Editorial: Three Blind Mice

What an odd way to start an editorial about writing.

But most people venture into writing blindly, not knowing what it will be like. They just enjoy crafting tales and, if they keep at it, they’ll learn more and more about the techniques, business, and pitfalls of writing as a career or even a hobby.

One of the nicer things about writing is you make friends with like-minded people with the same interests, those who enjoy putting words on the page to entertain others. You share and grow in your abilities with them. You, in a phrase, “find your tribe.”

“Though the rhyme is rather dark in meaning–protagonists getting their tails chopped off–there is something fun about the whole thing. These tiny characters run around in unison, as friends, surviving what the world throws at them.”

from https://americansongwriter.com/behind-the-meaning-and-history-of-the-nursery-rhyme-three-blind-mice/

Right. Let’s talk about the dark part of writing: the “Tails chopped off,” as it were. There’s a price you pay to be a writer. Following your dreams means work, and that work is alone, solitary. Writing short stories takes time: writing a novel takes a great deal of time and means you forego other things. Nowadays it’s extremely hard to make a living at writing: you must be prolific, strike a nerve, and be lucky–although luck will only take you so far  (and nowhere at all if you stop working at writing). You may break your heart trying to break in and gain an audience. Plus if you–for perfectly acceptable reasons like caregiving, trying to make ends meet, or severe illness–cannot put in the work then there’s the pain of broken dreams.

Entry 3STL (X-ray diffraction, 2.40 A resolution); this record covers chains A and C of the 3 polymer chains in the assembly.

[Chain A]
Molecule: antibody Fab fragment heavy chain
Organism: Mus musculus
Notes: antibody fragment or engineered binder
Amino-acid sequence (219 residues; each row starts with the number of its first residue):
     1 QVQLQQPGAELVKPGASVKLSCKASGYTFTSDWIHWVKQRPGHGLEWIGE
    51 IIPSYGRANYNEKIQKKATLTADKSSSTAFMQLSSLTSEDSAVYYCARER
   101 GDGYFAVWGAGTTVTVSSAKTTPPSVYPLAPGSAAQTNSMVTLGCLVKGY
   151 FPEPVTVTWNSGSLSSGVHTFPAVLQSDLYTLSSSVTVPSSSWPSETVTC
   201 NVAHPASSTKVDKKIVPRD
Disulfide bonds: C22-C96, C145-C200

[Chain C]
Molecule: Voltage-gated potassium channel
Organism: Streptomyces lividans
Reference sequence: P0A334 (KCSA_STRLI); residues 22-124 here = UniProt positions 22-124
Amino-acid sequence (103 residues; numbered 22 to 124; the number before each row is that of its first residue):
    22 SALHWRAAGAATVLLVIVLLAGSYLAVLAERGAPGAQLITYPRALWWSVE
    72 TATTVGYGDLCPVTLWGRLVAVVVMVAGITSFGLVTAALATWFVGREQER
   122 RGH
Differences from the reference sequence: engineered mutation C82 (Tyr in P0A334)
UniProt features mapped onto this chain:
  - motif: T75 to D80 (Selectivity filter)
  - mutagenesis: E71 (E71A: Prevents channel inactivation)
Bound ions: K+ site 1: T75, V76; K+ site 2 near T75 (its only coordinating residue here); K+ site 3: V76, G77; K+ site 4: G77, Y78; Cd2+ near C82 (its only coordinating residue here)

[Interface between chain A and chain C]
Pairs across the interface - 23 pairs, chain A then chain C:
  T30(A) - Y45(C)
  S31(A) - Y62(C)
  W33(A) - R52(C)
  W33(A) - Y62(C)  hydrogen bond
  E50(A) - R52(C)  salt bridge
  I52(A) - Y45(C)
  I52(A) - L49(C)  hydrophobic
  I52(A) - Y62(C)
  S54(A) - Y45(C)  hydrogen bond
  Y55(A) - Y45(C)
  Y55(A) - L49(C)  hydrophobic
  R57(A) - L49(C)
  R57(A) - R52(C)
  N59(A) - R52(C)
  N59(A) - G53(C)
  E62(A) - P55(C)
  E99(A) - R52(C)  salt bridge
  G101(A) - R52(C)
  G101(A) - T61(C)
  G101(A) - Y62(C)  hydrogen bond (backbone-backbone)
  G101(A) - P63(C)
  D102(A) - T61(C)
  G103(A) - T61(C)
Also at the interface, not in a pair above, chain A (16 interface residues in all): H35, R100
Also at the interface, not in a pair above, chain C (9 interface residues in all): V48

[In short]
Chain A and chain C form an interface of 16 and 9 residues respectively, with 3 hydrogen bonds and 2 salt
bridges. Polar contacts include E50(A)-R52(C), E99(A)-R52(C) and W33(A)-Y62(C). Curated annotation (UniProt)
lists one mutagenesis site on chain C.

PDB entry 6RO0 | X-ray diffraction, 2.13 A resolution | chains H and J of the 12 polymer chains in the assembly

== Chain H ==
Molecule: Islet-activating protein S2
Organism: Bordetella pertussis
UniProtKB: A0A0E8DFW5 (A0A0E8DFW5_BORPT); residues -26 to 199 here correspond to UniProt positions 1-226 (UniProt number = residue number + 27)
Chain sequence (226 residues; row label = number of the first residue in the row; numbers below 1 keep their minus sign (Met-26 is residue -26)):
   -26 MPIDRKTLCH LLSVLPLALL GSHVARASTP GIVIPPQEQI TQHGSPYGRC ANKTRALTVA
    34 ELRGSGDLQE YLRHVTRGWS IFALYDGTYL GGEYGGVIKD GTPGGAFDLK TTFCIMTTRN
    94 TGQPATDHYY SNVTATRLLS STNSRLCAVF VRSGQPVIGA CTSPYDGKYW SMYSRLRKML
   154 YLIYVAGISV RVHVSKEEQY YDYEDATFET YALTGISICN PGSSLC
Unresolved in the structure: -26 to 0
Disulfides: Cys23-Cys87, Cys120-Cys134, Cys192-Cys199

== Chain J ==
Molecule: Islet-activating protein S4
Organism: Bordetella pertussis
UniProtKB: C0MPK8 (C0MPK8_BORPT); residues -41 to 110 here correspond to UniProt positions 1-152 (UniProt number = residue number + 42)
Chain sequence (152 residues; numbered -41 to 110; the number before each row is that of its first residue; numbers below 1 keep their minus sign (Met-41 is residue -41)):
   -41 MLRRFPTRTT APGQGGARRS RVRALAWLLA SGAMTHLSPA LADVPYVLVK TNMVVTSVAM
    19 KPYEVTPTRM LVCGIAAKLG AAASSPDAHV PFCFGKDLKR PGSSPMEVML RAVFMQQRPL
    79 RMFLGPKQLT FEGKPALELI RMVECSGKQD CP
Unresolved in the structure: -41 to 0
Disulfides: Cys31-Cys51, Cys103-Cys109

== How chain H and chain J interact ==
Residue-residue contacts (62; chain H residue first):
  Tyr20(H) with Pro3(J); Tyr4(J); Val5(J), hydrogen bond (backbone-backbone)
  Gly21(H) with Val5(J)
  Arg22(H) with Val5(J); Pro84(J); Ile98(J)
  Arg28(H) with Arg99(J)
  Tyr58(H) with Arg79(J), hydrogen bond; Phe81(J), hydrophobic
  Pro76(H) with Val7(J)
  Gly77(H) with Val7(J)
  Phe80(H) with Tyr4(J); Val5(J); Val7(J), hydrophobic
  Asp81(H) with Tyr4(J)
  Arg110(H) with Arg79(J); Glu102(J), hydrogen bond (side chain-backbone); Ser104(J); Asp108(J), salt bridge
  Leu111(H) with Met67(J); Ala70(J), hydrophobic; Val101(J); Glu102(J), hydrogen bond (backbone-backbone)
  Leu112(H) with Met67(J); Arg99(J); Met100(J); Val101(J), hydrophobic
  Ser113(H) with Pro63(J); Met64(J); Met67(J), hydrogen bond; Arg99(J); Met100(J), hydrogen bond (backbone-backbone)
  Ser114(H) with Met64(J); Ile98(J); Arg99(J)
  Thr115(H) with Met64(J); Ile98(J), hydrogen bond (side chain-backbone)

In this the community aspect of writing sustains you, especially in the science fiction and fantasy field where there are conventions with writing tracks and either face-to-face or online writing workshops.

“Perhaps in this way, the rhyme is sung as a cautionary tail–er, tale. The idea being, don’t go eyes closed into the new world unless you’re willing to risk something–even losing something important. And that’s the meaning behind why (Three Blind Mice, the rhyme) lasted so song.”

from https://americansongwriter.com/behind-the-meaning-and-history-of-the-nursery-rhyme-three-blind-mice/

– Wendy S. Delmater

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One Response to Editorial: Three Blind Mice

  1. John Baumgartner says:

    Hi Wendy. Your email struck a recent cord! As you know, I dabble in writing speculative fiction and poetry. While researching a story plot involving a storyteller character, I encountered another similar semi-hobby group of kindred spirits involving the art of storytelling – check out ‘The Moth’ and ‘Open Mic’ for a look at the verbal rather than the written art of storytelling.

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